18 Apr 2016

Hotel forks out for firing sleeping worker

11:28 am on 18 April 2016

A woman who was sacked after falling asleep while working a night shift at a hotel has won her case for unfair dismissal.

Employment Relations Authority

Photo: SUPPLIED

Mereana Taylor worked as a night porter at Devon Hotel in New Plymouth for eight years until she was sacked in June, 2014.

The Employment Relations Authority heard that Ms Taylor said she had sat down on a couch one night to rest her sore back and fell asleep.

CCTV footage showed she was asleep between 3.45am and 5.30am.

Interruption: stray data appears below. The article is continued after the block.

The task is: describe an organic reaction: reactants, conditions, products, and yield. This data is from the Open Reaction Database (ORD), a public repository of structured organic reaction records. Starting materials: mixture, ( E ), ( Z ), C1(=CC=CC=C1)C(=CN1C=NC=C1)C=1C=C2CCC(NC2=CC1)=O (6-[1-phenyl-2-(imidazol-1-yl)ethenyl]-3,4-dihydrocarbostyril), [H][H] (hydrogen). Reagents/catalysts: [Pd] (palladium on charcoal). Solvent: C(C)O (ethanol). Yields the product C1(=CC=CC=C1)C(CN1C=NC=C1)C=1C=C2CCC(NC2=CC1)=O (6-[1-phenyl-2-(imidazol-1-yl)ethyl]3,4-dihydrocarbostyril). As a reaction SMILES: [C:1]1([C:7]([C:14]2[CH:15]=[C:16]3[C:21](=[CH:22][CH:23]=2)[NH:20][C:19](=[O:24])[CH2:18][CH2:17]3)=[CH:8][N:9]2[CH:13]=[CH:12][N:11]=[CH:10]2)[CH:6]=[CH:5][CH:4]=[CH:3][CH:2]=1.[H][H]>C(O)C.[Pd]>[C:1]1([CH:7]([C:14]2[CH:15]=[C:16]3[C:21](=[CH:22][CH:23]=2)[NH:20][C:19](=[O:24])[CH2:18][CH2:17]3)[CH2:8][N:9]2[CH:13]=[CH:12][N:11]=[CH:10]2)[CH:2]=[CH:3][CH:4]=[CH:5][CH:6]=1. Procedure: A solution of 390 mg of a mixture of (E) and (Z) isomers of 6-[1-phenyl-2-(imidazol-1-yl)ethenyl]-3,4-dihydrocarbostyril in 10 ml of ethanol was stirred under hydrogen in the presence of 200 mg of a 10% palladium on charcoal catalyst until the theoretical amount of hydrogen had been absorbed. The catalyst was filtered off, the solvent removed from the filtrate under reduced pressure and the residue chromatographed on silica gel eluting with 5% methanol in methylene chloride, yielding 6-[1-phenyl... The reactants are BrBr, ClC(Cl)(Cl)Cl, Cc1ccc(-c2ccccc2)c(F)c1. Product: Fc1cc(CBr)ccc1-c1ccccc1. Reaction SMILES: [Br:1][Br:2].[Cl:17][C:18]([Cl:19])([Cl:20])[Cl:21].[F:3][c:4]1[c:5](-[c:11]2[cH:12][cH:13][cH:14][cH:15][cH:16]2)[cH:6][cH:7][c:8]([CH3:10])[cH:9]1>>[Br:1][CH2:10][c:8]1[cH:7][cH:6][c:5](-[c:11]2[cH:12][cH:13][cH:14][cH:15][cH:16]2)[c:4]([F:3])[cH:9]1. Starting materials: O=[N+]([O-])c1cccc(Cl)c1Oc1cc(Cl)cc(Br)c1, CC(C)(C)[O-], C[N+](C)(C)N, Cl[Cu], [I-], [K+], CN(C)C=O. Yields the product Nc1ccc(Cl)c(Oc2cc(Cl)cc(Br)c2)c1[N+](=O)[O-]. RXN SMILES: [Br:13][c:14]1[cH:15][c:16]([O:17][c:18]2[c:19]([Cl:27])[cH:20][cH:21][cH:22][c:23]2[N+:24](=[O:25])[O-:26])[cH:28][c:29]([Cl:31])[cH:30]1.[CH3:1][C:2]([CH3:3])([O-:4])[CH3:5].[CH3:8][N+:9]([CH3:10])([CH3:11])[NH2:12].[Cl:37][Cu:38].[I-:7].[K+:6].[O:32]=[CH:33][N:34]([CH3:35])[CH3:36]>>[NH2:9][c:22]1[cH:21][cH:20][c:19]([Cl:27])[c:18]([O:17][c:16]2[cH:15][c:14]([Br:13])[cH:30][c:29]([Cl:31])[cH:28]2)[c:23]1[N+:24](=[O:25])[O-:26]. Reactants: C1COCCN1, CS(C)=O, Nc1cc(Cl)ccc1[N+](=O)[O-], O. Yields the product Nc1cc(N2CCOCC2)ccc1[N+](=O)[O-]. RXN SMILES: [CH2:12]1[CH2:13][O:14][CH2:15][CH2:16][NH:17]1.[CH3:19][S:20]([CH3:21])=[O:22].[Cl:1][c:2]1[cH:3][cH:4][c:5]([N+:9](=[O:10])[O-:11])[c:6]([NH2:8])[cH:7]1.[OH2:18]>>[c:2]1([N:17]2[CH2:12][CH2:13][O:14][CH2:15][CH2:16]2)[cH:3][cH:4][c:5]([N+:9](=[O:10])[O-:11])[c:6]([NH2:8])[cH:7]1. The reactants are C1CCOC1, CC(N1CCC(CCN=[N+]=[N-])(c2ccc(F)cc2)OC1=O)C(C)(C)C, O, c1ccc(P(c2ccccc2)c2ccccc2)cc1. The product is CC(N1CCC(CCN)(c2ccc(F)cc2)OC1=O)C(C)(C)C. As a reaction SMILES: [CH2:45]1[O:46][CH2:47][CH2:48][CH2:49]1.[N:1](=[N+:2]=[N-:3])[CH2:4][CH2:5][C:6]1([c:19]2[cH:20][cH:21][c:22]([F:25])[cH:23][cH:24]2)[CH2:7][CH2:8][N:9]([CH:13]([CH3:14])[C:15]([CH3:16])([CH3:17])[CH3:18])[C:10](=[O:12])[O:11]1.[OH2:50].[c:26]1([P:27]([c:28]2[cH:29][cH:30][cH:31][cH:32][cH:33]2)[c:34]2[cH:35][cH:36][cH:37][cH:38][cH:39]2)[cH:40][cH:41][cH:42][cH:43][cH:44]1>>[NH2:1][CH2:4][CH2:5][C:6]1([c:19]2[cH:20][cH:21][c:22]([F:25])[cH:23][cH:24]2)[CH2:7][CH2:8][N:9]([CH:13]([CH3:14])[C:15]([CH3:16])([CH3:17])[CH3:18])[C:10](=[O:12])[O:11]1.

Ms Taylor said there were 44 guests in the hotel. For a time she was the only person on duty.

She was woken up by a fellow employee about two hours later.

A few days later, after a meeting with senior staff, she was dismissed.

A spokesperson for hotel owner Tennent Hotels argued Ms Taylor's actions had compromised the security, health and safety of its guests.

However, the authority found the company didn't properly investigate her claim of being unwell and the suggestion she may have fainted.

Her evidence was that she had just collapsed and had not gone to the couch with the aim of sleeping.

Despite acknowledging it was unlikely Ms Taylor had collapsed or fainted, the authority ordered Tennent Hotels to pay her $5488.20 in lost wages and emotional reparation.

Read the full Employment Relations Authority determination here.

Get the new RNZ app

for ad-free news and current affairs